Jan Santini Aichel subscribed as “painter and architect” on the official document confirming that he had gained burgher status, dated 20 October 1705. He had got trained in both these professions with Jean Baptiste Mathey until 1695. While his architectural work is represented by approximately eighty buildings, we do not know any Satnini's painting and it seems that he was not occupied with painting anymore during his architectural activities. The only evidence of his outstanding painting and draftsmanship education is the exceptional quality of his design drawings. His drawings also help us understand his way of architectural thinking and discover distinctive principles of his buildings.
The well-known ground-plan of the peak Santini's work of art – Church of St John of Nepomuk on Zelena hora hill in Zdar nad Sazavou – was purely and exactly designed by means of a pair of compasses on the paper surface. Logical steps of ground-plan composition, utilization of construction in golden section proportion, full multiples of semi-diameter proportions of the individual circles used - all that had both formal and symbolic quality of contents from the beginning. The resulting geometric pattern is thus a sort of purely drawing ideogram, matter of fact more academic and intelligible than constructional. Sections of the building and its exterior composition are considered by means of the same abstract methods in the vertical surface. In this phase of the project, the building scheme arises as a sort of abstract minimized network marking out the inferior space and, at the same time, opening it to the cosmic infinity. Nevertheless, network of vertical sections shows also clear structure of dematerialized but doubtless construction system in the spirit of cathedral supporting structures, with sufficient dimensioning of wall thickness even in the layout sections. It seems as though the abstract linear network primarily determined not only the appearance, but also the mass dimensions of the building as well as its constructional relations. Further shape structuring of exterior and interior of the church – fundamentally completed by the newest findings of the original appearance of the central space vault composition – evoked and further deepened impression of the building as a dematerialized tangle of lines permeated by light; of the building of higher, sacred character.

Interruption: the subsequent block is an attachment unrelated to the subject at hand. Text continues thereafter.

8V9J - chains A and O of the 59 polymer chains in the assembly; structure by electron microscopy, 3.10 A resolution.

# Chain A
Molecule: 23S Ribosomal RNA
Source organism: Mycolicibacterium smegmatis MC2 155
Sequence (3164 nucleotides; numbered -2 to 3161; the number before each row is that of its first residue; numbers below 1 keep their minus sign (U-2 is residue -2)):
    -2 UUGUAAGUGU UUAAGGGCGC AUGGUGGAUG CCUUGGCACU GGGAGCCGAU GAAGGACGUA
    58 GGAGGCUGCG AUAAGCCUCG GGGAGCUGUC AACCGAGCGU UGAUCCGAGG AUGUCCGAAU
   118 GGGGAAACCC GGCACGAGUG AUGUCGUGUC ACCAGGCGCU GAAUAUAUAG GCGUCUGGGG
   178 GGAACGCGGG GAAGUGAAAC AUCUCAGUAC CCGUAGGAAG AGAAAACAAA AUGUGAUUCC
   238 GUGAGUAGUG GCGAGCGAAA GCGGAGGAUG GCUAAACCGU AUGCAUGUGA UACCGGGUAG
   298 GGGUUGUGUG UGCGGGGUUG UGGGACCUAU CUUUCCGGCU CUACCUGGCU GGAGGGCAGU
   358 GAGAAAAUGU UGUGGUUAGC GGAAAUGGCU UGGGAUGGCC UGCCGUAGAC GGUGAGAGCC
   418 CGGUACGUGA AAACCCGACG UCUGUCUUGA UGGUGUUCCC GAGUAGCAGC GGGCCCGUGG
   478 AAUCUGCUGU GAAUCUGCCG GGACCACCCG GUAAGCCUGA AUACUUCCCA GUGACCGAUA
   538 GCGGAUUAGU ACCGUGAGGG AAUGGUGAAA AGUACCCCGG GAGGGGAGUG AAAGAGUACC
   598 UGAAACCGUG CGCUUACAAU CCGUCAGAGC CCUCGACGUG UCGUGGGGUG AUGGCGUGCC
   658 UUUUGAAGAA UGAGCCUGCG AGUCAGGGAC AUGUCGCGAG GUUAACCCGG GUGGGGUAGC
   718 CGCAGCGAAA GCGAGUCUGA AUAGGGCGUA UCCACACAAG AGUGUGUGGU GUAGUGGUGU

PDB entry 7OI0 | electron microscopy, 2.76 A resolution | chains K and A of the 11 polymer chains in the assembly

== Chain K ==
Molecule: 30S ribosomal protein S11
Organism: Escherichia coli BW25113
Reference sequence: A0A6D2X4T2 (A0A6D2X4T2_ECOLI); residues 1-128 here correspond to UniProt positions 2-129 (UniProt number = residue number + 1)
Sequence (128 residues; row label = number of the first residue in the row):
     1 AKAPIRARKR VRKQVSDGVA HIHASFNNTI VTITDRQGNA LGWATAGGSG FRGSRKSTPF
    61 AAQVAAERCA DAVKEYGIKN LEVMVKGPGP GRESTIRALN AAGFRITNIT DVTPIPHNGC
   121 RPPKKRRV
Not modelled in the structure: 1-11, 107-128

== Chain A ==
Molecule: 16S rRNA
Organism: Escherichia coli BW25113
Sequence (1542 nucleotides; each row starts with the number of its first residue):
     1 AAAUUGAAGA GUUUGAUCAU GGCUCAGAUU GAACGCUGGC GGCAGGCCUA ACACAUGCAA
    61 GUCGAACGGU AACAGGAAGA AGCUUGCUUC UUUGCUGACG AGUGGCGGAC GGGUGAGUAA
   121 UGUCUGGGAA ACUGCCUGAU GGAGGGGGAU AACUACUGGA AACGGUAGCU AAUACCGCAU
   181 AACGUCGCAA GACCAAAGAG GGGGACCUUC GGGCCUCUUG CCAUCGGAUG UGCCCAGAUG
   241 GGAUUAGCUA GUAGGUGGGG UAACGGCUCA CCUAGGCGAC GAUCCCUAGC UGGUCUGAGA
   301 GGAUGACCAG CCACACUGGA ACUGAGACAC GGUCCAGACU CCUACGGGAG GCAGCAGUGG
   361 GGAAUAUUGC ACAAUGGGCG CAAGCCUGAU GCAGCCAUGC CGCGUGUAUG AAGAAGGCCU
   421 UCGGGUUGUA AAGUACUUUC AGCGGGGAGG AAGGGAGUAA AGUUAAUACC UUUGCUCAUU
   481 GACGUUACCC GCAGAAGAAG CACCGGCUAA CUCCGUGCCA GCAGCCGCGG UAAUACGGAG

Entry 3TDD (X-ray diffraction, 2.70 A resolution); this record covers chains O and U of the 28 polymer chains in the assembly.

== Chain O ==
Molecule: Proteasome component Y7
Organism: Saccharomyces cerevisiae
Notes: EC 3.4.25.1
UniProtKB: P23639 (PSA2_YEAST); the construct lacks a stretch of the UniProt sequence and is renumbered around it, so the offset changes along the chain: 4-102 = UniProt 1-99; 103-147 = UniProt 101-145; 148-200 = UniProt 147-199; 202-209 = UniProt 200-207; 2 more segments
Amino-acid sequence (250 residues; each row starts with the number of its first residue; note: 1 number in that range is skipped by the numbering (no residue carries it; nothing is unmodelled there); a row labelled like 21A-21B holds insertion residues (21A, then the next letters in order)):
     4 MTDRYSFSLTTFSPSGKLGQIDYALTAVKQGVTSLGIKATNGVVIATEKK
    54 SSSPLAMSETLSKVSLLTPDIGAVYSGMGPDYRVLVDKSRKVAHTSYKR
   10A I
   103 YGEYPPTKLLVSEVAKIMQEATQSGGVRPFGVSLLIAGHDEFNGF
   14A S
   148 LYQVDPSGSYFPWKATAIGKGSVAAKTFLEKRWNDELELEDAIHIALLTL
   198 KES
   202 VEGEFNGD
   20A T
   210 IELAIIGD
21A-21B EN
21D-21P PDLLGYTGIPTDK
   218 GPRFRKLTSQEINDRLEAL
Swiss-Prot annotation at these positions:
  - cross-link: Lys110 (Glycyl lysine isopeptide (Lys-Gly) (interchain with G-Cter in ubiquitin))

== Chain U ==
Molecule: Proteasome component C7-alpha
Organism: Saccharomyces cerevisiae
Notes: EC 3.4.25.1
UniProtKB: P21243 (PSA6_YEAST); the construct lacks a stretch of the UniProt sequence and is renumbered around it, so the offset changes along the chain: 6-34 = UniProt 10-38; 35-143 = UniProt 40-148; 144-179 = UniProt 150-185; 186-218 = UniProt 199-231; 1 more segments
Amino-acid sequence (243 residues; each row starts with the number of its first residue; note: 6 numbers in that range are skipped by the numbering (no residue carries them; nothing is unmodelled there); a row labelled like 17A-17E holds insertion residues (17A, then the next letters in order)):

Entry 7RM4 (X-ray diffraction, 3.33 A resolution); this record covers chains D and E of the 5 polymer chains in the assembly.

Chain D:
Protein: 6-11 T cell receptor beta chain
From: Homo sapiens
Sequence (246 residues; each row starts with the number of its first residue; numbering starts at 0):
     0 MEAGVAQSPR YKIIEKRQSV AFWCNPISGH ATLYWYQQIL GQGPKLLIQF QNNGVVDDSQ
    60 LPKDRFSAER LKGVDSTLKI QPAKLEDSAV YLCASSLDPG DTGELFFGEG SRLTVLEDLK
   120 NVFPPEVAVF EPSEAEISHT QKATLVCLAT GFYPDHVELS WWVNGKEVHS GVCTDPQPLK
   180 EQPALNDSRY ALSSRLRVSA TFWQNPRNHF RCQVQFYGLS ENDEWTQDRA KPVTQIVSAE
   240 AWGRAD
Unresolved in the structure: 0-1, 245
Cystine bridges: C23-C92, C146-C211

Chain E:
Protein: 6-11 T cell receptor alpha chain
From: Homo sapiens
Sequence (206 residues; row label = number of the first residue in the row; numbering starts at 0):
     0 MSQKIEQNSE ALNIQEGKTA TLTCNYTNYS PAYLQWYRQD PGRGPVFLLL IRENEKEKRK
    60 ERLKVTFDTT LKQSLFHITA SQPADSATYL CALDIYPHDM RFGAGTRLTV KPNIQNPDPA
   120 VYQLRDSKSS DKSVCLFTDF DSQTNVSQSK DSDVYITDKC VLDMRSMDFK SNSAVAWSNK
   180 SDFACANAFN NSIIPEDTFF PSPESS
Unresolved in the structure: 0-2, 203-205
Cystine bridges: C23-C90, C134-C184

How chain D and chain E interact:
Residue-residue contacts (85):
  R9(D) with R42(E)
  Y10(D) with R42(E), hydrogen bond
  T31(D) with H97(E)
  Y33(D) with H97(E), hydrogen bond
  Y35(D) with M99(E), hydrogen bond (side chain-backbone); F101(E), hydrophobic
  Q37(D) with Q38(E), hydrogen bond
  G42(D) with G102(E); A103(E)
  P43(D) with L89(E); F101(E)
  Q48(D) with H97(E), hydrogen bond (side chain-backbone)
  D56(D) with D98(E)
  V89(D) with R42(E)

Analyses of other buildings and projects by Jan Santini Aichel also evidence that this – symbolic and idealistic - character was generally valid for Santini's sacred buildings and that it was intended and purposefully prepared by the creator himself as well as the investors. In this sense, Santini's architecture is a distinctive aesthetic testimony on the deepest qualities and potential of architectural reality enunciating the world's obviousness. And these are just the aspects where Santini's architecture goes beyond common aesthetic standards of the time when his work of art was created, and becomes artistic reality, baroque though, but super-style in a special sense at the same time.